Is there a well documented or well understood explanation for what was the intended purpose for the more haphazard glyph choices in the control code range of the original IBM PC character set? Maybe a design document? It would also be great to understand how the extended character set glyphs were chosen, but that's less important as those (mostly) have an obvious meaning.

The control code (< 32) range in the original IBM PC character set (what we today call codepage 437) is home to an odd mixture of displayable characters. Formally these characters are not displayable in ASCII, but if you put them in the screen buffer most of them display a special character of some sort. It's easy to imagine why you would want to take advantage of otherwise unused character codes for useful characters that they couldn't fit in the extended character (> 127) range.

Many of them have obvious purposes. For example:

  • 0x01, 0x02: Smiley faces
  • 0x03 - 0x06: Card suits, useful for text-based card games
  • 0x18 - 0x1B: Arrows
  • 0x14, 0x15: Paragraph marker (Pilcrow) and Section marker, seen in certain types of documents.

However some of them seem (to me) to have been strange choices. For example 0x13 is a double exclamation point which is not something you would normally see in text. 0x17 is a vertical double-arrow with some kind of baseline. There are also an assortment of "bullets" and "reverse bullets" for lack of a better description.

I have to assume someone had a good reason to pick those glyphs specifically. One hypothesis I have is that some of the obscure symbols might have been commonly used by terminal for their status lines (so, useful for terminal emulation), but I don't really have experience with terminals and that's just speculation on my part. Or maybe they are present in older IBM computer equipment and they copied them forward to the IBM-PC? (but that just shifts the question to "what use did that older equipment have for these characters?")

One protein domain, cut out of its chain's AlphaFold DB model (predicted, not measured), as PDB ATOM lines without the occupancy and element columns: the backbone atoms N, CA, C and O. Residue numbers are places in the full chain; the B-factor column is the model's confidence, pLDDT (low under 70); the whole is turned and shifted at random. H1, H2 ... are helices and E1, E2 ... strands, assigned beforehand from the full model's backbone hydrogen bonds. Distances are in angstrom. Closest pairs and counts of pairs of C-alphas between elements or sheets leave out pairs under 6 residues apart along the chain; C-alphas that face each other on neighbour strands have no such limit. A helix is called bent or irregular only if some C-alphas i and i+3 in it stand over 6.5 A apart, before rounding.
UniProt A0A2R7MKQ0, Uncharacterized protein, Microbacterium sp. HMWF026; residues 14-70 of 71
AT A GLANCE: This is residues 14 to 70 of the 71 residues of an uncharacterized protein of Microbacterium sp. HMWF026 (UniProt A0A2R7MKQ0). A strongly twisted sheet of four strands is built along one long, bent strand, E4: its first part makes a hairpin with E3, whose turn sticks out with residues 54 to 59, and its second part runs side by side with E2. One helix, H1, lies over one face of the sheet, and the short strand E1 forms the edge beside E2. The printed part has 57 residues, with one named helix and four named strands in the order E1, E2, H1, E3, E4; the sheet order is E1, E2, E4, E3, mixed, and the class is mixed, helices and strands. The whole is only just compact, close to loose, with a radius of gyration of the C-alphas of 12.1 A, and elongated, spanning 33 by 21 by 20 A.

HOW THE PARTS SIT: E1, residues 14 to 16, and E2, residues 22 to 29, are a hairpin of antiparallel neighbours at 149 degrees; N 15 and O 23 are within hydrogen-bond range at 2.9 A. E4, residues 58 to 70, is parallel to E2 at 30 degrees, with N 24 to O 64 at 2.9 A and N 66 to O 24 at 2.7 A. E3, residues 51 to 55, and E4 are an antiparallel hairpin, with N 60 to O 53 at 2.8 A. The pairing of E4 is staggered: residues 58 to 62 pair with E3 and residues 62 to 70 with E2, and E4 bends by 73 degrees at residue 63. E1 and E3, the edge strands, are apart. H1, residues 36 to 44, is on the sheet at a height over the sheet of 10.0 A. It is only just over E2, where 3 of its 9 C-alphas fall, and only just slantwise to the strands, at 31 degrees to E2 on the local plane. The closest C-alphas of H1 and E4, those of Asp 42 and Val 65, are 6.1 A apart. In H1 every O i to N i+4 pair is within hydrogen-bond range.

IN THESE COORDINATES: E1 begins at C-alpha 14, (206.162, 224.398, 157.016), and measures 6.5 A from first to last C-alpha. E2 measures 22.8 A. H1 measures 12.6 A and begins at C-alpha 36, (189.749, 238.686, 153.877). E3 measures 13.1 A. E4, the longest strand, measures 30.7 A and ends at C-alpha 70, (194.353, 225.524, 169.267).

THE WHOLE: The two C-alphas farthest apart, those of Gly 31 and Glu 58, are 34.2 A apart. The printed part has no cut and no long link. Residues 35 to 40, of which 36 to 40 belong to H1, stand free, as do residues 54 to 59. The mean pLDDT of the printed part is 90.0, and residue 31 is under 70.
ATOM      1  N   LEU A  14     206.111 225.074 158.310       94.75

Note that I'm not asking about what common uses were given to those symbols given that they were available, but what was the intended purpose for which they were included in the first place.

(For bonus, 0xFE "black square" is in the extended character range but also doesn't seem to have an obvious purpose to me)

  • 1
    the purpose of the double exclamation mark is clearly to tell you that things are !!on fire!! Commented Feb 25, 2021 at 9:16

1 Answer 1


The first 32 characters in code page 437 were apparently mostly chosen in a single, four-hour “meeting” in a plane, with three people: David J. Bradley, who developed the PC ROM-BIOS, Andy Saenz, who was responsible for the PC’s video card, and Lew Eggebrecht, the IBM PC’s chief engineer. An email conversation with David J. Bradley mentions that

If you look at the first 32 characters in the IBM PC character set you’ll see lots of whimsical characters — smiley face, musical notes, playing card suits and others. These were intended for character based games

(A later email does say that the four-hour meeting is somewhat of a joke, and that the character selection was a little more involved, but not much more.)

Many games did make use of those characters; see for example Snipes (mentioned in one of the emails), ZZT...